Russia gears up for new era for rouble bonds

The rouble domestic bond market has been eyed by international investors over the last decade with a mixture of curiosity, eagerness and fear. Investors like the super-high yields on offer and the variety of credits, but are apprehensive about the rule of law in Russia and the documentation provided in such deals. Some are also concerned about the volatility of the Russian rouble, which is closely linked to the price of oil. Most of all though, investors have been held back by its inaccessibility.

  • 28 Sep 2012
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Until the beginning of this year, all OFZ trading was only allowed through Micex, the local exchange, stunting market growth because of the difficulties in opening local brokerage accounts.

But change is afoot. Russian authorities started allowing over the counter trading for the first time at the start of this year. And Euroclear and Clearstream are expected to start accepting domestic bonds before the end of 2012.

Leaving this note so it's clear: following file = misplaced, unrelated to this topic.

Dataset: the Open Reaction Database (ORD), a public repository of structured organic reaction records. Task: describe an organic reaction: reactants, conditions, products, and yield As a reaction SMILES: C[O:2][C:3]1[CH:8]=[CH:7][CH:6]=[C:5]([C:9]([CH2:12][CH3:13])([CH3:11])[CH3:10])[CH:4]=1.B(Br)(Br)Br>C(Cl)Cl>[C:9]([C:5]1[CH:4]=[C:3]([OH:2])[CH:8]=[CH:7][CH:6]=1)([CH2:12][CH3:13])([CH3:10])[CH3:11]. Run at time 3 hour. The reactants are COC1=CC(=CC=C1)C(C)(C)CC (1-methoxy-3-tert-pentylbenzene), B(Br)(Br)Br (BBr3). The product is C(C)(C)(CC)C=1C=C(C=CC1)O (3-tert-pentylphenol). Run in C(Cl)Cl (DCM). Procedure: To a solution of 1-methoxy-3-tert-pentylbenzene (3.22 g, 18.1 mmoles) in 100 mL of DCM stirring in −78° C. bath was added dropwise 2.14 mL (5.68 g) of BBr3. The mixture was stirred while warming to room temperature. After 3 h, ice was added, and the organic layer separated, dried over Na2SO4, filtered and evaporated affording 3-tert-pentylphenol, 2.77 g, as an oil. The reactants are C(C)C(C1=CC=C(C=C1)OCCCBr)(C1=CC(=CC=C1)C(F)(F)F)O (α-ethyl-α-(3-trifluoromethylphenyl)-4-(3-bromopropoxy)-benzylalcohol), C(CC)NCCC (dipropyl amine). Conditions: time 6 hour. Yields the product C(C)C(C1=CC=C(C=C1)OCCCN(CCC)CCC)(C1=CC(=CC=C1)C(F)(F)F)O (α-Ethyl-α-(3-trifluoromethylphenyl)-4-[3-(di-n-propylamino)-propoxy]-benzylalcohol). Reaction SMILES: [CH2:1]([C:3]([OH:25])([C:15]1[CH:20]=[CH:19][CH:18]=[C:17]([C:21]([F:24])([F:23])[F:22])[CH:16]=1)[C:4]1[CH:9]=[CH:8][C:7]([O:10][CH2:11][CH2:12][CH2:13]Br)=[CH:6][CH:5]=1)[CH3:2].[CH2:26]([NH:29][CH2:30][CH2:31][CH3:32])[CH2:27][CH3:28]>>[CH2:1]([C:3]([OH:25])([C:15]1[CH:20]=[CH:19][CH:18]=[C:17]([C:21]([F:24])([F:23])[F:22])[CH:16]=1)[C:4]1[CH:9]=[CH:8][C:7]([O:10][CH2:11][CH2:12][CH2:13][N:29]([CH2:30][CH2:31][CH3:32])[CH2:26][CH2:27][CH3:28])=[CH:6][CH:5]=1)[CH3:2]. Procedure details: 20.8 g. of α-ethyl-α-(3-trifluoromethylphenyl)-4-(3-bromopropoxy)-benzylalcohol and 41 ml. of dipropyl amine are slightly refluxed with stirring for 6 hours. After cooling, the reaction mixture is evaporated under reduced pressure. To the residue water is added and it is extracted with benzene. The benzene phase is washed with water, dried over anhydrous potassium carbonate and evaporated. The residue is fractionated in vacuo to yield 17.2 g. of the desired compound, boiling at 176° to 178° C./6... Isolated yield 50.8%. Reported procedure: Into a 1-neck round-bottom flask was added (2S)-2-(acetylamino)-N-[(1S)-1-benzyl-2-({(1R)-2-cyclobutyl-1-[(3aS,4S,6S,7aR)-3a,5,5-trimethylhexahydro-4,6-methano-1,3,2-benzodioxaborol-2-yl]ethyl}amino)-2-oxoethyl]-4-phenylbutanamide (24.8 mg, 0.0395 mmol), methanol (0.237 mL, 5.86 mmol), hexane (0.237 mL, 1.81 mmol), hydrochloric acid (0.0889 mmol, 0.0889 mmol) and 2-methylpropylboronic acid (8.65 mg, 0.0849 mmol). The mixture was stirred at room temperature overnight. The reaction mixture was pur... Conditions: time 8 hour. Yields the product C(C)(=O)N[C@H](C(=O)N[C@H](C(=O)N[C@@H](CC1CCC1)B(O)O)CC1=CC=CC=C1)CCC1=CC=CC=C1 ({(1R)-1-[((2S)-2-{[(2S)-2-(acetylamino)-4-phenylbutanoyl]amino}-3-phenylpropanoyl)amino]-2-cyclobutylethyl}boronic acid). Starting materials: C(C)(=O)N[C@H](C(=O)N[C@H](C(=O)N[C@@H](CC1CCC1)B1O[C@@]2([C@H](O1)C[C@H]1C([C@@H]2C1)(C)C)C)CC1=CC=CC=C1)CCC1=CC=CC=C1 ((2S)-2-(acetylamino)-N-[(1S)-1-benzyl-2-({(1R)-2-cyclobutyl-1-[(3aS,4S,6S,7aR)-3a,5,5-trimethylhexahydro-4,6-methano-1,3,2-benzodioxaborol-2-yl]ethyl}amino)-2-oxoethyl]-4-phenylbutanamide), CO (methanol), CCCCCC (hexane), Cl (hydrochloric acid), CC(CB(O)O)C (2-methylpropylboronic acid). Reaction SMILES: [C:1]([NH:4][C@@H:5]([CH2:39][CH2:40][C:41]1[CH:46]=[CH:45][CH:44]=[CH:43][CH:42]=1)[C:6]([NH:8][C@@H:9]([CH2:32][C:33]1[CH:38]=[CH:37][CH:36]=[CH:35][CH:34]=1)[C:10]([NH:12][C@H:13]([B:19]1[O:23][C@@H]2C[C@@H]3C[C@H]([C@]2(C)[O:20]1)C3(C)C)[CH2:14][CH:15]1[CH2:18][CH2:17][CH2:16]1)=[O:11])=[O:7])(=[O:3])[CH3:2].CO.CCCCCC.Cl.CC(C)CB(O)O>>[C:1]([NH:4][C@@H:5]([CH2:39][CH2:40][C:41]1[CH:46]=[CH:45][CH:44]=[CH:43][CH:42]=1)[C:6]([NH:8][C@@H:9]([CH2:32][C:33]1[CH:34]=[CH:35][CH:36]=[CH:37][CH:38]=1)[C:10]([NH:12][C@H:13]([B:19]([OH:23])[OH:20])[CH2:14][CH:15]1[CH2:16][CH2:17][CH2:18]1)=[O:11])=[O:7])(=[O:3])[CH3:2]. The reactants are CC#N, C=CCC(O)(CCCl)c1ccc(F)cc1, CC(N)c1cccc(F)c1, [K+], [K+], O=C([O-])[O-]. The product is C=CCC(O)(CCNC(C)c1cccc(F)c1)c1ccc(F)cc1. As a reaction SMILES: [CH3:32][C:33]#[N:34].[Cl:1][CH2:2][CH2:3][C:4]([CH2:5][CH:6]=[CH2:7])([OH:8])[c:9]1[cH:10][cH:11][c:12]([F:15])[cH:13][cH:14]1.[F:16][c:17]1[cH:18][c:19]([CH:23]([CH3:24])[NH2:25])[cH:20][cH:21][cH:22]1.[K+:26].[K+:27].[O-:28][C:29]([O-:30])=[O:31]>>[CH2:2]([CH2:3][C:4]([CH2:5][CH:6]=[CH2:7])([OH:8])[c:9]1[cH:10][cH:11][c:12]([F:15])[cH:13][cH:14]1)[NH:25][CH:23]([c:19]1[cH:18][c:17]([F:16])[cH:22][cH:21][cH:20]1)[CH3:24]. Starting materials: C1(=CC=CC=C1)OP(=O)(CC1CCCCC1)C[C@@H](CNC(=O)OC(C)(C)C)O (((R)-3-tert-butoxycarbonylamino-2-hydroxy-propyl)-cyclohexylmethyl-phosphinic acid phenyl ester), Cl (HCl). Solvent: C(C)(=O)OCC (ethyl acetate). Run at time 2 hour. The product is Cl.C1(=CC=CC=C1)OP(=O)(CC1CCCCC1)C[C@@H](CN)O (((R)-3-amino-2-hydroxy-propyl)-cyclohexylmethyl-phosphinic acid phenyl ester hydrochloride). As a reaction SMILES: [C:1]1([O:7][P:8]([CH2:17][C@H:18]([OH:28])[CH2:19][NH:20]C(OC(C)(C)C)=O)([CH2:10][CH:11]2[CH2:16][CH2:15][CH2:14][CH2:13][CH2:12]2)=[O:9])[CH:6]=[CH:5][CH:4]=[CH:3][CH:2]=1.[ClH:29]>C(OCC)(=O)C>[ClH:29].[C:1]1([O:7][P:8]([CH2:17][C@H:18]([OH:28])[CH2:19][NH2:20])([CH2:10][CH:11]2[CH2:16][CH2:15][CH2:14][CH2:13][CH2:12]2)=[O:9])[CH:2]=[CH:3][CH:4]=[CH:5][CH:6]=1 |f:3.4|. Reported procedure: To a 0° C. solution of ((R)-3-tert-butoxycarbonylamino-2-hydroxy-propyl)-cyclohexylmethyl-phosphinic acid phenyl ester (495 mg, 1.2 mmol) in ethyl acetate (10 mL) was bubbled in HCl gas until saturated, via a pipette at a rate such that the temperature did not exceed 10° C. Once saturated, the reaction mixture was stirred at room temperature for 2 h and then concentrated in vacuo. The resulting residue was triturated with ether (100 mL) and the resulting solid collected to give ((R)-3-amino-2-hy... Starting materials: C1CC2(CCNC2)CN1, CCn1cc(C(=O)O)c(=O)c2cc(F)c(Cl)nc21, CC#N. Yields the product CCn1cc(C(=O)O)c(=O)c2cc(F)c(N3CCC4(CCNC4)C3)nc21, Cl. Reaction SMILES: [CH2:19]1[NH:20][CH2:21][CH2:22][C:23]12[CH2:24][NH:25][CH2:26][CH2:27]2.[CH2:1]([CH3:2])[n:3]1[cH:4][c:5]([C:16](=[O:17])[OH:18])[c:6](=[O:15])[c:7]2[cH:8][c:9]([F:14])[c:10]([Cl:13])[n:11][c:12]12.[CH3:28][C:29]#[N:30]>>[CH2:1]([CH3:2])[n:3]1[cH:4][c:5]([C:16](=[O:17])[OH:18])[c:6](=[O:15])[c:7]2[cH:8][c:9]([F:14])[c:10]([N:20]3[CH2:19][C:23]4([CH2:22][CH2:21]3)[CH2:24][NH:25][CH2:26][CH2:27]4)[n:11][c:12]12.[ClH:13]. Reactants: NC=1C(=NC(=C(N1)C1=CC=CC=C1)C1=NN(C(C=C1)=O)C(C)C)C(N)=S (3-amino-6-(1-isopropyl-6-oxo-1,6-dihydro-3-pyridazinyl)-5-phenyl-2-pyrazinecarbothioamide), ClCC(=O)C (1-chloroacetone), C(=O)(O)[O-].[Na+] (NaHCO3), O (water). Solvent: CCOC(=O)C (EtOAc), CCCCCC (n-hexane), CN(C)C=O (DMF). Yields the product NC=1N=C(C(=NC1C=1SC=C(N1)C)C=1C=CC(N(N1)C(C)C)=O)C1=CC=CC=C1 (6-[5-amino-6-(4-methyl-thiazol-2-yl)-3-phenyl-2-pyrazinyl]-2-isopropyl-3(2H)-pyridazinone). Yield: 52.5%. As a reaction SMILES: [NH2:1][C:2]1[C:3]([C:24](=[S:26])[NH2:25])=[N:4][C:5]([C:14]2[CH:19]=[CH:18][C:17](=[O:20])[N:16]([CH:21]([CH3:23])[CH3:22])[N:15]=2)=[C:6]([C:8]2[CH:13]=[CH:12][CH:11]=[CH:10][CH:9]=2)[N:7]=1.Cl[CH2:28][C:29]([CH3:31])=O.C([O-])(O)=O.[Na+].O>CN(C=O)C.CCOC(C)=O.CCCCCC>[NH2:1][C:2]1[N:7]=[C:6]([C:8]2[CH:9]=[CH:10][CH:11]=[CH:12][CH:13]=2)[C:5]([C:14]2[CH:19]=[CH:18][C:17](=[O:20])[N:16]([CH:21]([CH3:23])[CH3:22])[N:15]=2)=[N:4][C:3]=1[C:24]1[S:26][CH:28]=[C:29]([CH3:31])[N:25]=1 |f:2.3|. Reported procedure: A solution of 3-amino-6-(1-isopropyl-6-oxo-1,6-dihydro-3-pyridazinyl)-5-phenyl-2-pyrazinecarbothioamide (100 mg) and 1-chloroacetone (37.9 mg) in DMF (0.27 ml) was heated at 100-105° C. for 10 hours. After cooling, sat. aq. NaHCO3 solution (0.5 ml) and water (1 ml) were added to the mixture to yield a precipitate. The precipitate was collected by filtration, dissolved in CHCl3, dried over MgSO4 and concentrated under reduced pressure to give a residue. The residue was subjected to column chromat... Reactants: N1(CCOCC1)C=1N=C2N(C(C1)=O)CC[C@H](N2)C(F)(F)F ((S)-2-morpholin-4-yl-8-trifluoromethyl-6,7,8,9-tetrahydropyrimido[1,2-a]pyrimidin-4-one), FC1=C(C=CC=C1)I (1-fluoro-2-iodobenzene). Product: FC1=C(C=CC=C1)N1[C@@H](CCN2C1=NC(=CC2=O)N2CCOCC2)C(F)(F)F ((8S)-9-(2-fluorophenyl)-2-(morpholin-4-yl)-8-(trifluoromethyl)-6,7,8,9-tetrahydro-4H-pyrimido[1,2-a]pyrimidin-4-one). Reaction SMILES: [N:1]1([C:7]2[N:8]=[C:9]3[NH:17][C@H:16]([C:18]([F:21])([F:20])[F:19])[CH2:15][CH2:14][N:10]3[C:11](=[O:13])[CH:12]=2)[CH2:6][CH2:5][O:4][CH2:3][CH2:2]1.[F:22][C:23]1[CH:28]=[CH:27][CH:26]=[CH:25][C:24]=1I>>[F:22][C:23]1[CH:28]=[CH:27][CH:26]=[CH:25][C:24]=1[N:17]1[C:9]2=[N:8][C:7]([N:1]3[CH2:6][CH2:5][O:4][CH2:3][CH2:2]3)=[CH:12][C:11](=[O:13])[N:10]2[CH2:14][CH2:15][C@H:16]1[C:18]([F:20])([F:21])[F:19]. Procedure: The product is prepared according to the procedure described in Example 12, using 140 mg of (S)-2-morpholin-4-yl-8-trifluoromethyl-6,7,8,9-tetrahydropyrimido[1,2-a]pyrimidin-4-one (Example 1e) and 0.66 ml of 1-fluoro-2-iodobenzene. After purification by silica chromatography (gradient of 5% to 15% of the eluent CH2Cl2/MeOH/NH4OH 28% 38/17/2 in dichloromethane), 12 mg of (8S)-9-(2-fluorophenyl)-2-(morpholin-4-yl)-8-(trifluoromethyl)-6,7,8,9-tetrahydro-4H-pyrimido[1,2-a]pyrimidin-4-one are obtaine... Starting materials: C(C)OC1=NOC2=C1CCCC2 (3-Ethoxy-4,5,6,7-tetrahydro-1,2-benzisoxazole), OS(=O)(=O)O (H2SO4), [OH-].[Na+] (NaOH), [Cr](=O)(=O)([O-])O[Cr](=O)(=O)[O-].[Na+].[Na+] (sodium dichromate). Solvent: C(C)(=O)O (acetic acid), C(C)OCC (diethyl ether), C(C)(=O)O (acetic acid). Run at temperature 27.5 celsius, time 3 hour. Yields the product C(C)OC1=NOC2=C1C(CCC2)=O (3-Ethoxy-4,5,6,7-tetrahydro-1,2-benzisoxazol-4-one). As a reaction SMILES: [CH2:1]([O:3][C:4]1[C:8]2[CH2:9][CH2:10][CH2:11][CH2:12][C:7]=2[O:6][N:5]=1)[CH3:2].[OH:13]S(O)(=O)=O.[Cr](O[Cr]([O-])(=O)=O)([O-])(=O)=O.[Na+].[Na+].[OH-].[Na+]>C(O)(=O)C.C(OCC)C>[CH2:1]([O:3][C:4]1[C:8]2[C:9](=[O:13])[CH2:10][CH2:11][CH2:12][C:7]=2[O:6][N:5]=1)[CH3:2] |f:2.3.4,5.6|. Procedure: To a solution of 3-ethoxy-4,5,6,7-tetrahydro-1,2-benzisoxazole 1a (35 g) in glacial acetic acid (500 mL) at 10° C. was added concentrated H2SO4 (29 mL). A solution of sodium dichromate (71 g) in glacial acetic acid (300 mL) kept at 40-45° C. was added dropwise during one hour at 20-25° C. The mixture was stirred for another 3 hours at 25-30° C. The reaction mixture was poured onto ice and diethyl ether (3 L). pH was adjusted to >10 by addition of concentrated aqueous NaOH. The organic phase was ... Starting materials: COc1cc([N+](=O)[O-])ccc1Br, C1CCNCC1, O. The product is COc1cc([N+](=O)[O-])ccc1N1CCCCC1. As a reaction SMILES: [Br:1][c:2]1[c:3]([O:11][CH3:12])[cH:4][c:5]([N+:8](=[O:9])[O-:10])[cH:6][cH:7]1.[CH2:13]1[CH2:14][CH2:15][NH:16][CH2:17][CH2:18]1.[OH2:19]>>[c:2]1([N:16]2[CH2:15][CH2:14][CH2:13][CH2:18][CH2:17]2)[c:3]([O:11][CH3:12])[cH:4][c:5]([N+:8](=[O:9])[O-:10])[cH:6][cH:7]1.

EuroWeek’s Russian rouble bond market roundtable was held on September 24 in Moscow. It brought together arrangers and issuers of rouble domestic bonds to discuss how the market operates, how it is likely to grow and how it may change in the coming few years.

Participants were:

Boris Ginzburg, head of fixed income, managing director, Uralsib Capital

Pavel Isaev, head of fixed income, managing director, Gazprombank

Vitaliy Konyushko, chief of emissionary centre, directorate of assets and liabilities management and funding, OTP Bank (Russia)

Alexandre Kozbenko, director, capital markets, Svyaznoy Bank

Ksenia Nefedova, head of debt finance and IR, structured and debt finance department, Vnesheconombank

Alexey Nikonov, treasury director, VimpelCom

Semen Odintsov, head of debt syndicate, Gazprombank

Marina Slutskaya, head of debt capital markets, corporate finance department, Gazprom Neft

Francesca Young, moderator, EuroWeek

Participant profiles


Uralsib is one of the largest arrangers of rouble bonds in the Russian domestic bond market. It specialises in helping mostly small to medium sized companies, but also some of the largest Russian corporations and municipal issuers, access the local fixed income market.

Uralsib is fifth on Dealogic’s league table of bookrunners of rouble domestic bonds. This year it has placed $1.2bn equivalent over 12 issues and has a 6.9% market share, according to Dealogic.